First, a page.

The Dow on Tuesday fell 425 points (1.73%) and the Nasdaq was off 121 points (1.7%). But it could have been worse, as the Dow at one point was down more than 600.

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Data: Money.net; Chart: Axios Visuals

Three primary drivers for the tumble:

  • 10-year Treasury yields hit 3% for the first time since 2014, which could cause some investors to take money out of stocks and put it into bonds.
  • Big tech carnage driven by Wall Street analysts lowering Google profit estimates. The so-called FANG stocks (Facebook, Amazon, Netflix and Google) were each down and lost a combined $84 billion in market value.
  • Caterpillar CFO Bradley Halverson told analysts that Q1 would be "the high watermark for the year." Caterpillar easily beat quarterly earnings estimates, but still finished down more than 6%.

Go deeper

Updated 3 hours ago - Politics & Policy

Coronavirus dashboard

Illustration: Sarah Grillo/Axios

  1. Politics: The swing states where the pandemic is raging — Ex-FDA chief: Pence campaigning after exposure puts others at risk.
  2. Health: 13 states set single-day case records last week — U.S. reports over 80,000 new cases for second consecutive day.
  3. Business: Where stimulus is needed most.
  4. Education: The dangerous instability of school re-openings.
  5. World: Restrictions grow across Europe.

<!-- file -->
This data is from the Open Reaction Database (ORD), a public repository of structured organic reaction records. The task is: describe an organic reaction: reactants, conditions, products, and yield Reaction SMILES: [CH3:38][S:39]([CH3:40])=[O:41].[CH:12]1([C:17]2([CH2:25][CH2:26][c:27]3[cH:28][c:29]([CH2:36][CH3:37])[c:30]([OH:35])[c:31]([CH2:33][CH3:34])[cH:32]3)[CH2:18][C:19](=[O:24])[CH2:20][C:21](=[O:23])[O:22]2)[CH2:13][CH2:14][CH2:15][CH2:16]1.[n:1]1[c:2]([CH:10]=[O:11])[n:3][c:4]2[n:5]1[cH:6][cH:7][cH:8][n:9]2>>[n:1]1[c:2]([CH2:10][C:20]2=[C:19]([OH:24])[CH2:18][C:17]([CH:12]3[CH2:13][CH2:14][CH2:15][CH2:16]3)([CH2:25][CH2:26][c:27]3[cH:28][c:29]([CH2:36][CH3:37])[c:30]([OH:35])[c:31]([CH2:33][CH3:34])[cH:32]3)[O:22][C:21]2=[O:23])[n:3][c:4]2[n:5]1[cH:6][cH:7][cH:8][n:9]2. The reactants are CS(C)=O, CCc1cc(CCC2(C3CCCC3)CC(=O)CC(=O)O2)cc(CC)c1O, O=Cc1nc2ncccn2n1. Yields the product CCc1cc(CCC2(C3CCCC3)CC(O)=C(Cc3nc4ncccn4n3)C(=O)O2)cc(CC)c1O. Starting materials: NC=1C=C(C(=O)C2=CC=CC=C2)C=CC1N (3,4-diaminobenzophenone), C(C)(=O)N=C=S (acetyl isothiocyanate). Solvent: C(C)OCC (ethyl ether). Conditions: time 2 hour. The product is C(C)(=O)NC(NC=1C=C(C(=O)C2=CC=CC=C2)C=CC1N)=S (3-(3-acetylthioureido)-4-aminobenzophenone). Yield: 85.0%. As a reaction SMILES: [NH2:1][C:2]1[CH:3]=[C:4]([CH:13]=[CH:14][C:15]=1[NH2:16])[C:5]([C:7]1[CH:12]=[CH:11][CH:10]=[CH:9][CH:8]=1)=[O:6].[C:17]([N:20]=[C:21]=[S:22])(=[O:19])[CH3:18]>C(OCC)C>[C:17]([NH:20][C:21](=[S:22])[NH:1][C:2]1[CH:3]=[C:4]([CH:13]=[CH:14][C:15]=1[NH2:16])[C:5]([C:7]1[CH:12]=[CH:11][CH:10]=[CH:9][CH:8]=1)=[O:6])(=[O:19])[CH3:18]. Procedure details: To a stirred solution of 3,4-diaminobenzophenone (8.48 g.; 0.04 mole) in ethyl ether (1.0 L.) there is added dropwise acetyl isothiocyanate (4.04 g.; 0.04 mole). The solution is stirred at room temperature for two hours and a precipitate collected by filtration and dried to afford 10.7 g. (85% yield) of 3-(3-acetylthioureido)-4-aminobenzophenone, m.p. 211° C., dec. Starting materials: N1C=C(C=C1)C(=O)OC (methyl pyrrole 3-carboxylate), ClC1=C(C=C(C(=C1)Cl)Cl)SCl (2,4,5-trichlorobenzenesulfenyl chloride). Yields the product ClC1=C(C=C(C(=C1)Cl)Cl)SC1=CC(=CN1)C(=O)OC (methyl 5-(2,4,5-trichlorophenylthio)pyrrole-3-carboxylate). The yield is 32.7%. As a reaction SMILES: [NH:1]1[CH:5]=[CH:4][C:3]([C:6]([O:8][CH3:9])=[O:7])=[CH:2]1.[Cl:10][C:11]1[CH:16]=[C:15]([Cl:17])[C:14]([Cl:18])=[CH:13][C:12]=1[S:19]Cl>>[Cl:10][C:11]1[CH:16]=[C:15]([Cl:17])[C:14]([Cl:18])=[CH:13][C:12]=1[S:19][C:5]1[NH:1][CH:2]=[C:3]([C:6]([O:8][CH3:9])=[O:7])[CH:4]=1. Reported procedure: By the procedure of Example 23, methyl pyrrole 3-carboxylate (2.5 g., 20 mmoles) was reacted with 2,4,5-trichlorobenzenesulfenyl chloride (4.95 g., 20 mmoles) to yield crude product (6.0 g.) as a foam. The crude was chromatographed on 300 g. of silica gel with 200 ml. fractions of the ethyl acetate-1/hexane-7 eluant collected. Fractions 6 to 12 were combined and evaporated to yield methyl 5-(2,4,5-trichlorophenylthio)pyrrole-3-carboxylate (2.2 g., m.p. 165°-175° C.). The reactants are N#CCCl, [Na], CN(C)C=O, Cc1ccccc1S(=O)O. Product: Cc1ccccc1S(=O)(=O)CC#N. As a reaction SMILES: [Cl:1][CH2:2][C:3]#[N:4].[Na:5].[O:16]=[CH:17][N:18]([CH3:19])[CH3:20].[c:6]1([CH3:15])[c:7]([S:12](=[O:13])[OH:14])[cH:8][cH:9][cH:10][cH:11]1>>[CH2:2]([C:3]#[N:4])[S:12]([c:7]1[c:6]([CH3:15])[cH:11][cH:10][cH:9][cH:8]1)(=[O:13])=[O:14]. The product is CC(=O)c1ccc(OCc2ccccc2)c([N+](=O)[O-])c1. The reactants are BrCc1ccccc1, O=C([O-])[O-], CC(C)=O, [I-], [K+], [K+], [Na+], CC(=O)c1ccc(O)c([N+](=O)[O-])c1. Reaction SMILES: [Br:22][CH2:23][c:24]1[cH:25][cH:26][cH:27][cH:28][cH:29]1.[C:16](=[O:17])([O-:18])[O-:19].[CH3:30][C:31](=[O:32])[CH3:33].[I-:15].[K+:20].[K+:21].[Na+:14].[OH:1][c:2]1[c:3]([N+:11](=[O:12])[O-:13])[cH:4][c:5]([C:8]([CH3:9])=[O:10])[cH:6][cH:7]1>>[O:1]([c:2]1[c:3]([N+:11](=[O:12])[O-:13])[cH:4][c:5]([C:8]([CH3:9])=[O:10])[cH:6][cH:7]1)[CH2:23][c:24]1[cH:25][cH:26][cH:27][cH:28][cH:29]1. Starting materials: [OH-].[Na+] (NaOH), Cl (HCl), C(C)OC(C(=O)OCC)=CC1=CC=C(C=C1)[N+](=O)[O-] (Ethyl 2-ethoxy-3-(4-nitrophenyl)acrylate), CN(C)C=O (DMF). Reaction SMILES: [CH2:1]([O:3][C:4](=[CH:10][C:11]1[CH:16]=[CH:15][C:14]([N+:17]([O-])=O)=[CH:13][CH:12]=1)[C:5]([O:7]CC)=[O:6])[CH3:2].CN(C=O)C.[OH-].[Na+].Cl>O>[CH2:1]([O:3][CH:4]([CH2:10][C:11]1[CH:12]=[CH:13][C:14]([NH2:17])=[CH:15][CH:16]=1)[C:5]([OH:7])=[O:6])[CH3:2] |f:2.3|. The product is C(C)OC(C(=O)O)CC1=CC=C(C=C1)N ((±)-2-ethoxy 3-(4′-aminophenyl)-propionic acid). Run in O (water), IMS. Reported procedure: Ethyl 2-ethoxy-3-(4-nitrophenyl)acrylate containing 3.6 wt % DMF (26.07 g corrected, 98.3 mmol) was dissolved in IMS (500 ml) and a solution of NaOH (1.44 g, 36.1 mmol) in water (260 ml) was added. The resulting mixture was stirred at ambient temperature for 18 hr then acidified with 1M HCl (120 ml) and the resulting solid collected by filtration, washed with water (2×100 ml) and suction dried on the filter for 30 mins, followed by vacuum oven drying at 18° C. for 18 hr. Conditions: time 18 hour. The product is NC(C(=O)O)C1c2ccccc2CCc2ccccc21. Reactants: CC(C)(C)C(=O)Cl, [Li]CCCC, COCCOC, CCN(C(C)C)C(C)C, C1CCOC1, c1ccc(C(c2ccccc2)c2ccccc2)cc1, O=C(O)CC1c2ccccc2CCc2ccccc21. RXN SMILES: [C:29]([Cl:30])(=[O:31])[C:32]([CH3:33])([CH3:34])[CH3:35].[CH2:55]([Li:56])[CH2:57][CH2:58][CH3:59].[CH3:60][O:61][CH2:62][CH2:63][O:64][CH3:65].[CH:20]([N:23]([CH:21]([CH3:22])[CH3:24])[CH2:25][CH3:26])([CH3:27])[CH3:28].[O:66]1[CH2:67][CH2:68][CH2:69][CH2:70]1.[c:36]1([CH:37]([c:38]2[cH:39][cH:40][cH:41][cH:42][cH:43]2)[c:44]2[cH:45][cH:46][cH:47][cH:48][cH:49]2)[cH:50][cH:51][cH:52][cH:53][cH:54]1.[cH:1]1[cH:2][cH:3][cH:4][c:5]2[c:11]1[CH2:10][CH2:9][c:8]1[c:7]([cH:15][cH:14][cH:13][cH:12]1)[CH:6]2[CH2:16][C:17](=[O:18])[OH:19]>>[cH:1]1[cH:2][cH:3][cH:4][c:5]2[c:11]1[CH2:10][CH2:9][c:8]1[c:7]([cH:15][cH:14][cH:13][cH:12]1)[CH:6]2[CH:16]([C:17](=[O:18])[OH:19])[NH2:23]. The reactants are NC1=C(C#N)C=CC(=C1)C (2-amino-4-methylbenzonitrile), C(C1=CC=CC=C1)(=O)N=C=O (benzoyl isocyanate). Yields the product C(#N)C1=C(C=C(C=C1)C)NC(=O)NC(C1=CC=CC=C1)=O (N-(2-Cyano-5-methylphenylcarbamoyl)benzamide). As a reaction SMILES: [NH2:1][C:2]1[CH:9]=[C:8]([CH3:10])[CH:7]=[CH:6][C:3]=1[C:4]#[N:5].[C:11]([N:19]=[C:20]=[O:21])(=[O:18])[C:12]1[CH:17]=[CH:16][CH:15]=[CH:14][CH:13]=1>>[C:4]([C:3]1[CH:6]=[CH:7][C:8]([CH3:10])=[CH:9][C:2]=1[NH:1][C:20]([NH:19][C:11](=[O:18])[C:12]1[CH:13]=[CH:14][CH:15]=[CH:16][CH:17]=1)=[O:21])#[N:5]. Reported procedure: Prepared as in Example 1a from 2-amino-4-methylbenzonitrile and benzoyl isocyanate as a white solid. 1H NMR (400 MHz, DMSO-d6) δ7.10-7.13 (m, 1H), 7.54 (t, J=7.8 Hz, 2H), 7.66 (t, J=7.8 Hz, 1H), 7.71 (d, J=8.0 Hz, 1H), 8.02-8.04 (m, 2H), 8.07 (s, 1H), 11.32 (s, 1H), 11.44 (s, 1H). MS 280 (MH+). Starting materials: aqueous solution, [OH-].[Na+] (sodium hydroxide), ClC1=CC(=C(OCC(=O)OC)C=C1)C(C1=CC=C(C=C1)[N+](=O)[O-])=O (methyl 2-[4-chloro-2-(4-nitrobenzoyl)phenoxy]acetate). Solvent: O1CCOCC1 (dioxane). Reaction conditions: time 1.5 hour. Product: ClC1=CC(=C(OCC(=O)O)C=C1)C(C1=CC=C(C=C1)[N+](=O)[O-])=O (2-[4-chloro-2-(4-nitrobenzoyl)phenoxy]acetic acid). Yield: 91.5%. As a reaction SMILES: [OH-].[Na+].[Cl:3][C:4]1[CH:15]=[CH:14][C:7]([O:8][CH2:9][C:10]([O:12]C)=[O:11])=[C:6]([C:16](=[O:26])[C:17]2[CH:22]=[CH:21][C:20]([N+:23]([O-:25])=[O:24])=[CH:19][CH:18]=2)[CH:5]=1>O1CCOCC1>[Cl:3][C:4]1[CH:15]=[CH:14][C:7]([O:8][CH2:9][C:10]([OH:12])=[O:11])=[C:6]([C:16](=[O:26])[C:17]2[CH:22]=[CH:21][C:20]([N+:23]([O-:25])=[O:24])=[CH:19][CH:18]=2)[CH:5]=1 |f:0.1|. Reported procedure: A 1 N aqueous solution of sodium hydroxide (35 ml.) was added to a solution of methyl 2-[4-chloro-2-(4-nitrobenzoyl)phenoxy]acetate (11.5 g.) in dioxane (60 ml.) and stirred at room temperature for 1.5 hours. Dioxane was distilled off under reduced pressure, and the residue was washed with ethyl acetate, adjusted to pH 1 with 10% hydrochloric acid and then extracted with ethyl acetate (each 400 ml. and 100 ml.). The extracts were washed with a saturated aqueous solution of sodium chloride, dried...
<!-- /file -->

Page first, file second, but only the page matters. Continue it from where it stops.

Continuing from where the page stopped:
6. Media: Fox News president and several hosts advised to quarantine.
Dion Rabouin, author of Markets
4 hours ago - Economy & Business

Bond investors see brighter days

Illustration: Sarah Grillo/Axios

U.S. government bonds could breakout further after yields on the benchmark 10-year Treasury note ticked up to their highest since early June last week.

But, but, but: Strategists say this move is about an improving outlook for economic growth rather than just inflation.

Erica Pandey, author of @Work
6 hours ago - Economy & Business

The dangerous instability of school re-openings

Illustration: Eniola Odetunde/Axios

Schools across the country have flip-flopped between in-person and remote learning — and that instability is taking a toll on students' ability to learn and their mental health.

The big picture: While companies were able to set long timelines for their return, schools — under immense political and social strain — had to rush to figure out how to reopen. The cobbled-together approach has hurt students, parents and teachers alike.

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